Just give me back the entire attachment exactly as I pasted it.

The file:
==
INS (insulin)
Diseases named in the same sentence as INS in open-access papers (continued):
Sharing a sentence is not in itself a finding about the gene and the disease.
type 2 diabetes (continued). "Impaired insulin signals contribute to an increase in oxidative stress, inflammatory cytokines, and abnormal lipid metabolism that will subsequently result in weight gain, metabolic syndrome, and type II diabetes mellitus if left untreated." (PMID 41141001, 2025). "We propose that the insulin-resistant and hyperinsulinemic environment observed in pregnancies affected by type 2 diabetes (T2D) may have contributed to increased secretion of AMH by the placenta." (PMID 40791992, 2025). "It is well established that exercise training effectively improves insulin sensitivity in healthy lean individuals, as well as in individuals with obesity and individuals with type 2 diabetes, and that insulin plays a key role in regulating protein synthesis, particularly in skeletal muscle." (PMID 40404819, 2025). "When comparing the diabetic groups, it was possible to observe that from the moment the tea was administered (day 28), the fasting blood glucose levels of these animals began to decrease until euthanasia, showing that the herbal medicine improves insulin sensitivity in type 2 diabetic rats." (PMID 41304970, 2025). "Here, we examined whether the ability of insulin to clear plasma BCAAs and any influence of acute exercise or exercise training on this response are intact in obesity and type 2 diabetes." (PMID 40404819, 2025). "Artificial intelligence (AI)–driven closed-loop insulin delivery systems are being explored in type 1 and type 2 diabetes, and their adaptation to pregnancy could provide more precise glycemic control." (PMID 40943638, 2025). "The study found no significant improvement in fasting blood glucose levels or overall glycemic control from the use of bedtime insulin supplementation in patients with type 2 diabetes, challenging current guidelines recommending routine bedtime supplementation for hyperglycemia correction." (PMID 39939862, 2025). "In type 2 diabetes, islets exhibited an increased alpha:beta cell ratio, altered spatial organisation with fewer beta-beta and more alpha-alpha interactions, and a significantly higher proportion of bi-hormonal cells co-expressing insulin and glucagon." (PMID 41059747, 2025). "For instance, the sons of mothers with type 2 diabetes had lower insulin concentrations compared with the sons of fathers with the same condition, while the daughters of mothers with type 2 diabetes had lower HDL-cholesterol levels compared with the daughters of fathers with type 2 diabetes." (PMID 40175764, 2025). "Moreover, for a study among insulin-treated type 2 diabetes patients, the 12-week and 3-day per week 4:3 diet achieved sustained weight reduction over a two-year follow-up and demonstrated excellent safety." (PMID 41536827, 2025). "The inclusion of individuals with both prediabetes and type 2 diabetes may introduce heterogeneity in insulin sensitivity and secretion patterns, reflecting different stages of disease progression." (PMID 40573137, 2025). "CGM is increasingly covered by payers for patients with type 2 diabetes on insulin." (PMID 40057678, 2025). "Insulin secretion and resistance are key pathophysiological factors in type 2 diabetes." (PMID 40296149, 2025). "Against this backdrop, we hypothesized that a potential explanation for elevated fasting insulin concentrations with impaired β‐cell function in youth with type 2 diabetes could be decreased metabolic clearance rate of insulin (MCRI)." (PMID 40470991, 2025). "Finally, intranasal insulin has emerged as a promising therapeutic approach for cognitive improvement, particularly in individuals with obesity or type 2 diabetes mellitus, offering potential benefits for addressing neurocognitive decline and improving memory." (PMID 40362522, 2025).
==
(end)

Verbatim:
INS (insulin)
Diseases named in the same sentence as INS in open-access papers (continued):
Sharing a sentence is not in itself a finding about the gene and the disease.
type 2 diabetes (continued). "Impaired insulin signals contribute to an increase in oxidative stress, inflammatory cytokines, and abnormal lipid metabolism that will subsequently result in weight gain, metabolic syndrome, and type II diabetes mellitus if left untreated." (PMID 41141001, 2025). "We propose that the insulin-resistant and hyperinsulinemic environment observed in pregnancies affected by type 2 diabetes (T2D) may have contributed to increased secretion of AMH by the placenta." (PMID 40791992, 2025). "It is well established that exercise training effectively improves insulin sensitivity in healthy lean individuals, as well as in individuals with obesity and individuals with type 2 diabetes, and that insulin plays a key role in regulating protein synthesis, particularly in skeletal muscle." (PMID 40404819, 2025). "When comparing the diabetic groups, it was possible to observe that from the moment the tea was administered (day 28), the fasting blood glucose levels of these animals began to decrease until euthanasia, showing that the herbal medicine improves insulin sensitivity in type 2 diabetic rats." (PMID 41304970, 2025). "Here, we examined whether the ability of insulin to clear plasma BCAAs and any influence of acute exercise or exercise training on this response are intact in obesity and type 2 diabetes." (PMID 40404819, 2025). "Artificial intelligence (AI)–driven closed-loop insulin delivery systems are being explored in type 1 and type 2 diabetes, and their adaptation to pregnancy could provide more precise glycemic control." (PMID 40943638, 2025). "The study found no significant improvement in fasting blood glucose levels or overall glycemic control from the use of bedtime insulin supplementation in patients with type 2 diabetes, challenging current guidelines recommending routine bedtime supplementation for hyperglycemia correction." (PMID 39939862, 2025). "In type 2 diabetes, islets exhibited an increased alpha:beta cell ratio, altered spatial organisation with fewer beta-beta and more alpha-alpha interactions, and a significantly higher proportion of bi-hormonal cells co-expressing insulin and glucagon." (PMID 41059747, 2025). "For instance, the sons of mothers with type 2 diabetes had lower insulin concentrations compared with the sons of fathers with the same condition, while the daughters of mothers with type 2 diabetes had lower HDL-cholesterol levels compared with the daughters of fathers with type 2 diabetes." (PMID 40175764, 2025). "Moreover, for a study among insulin-treated type 2 diabetes patients, the 12-week and 3-day per week 4:3 diet achieved sustained weight reduction over a two-year follow-up and demonstrated excellent safety." (PMID 41536827, 2025). "The inclusion of individuals with both prediabetes and type 2 diabetes may introduce heterogeneity in insulin sensitivity and secretion patterns, reflecting different stages of disease progression." (PMID 40573137, 2025). "CGM is increasingly covered by payers for patients with type 2 diabetes on insulin." (PMID 40057678, 2025). "Insulin secretion and resistance are key pathophysiological factors in type 2 diabetes." (PMID 40296149, 2025). "Against this backdrop, we hypothesized that a potential explanation for elevated fasting insulin concentrations with impaired β‐cell function in youth with type 2 diabetes could be decreased metabolic clearance rate of insulin (MCRI)." (PMID 40470991, 2025). "Finally, intranasal insulin has emerged as a promising therapeutic approach for cognitive improvement, particularly in individuals with obesity or type 2 diabetes mellitus, offering potential benefits for addressing neurocognitive decline and improving memory." (PMID 40362522, 2025).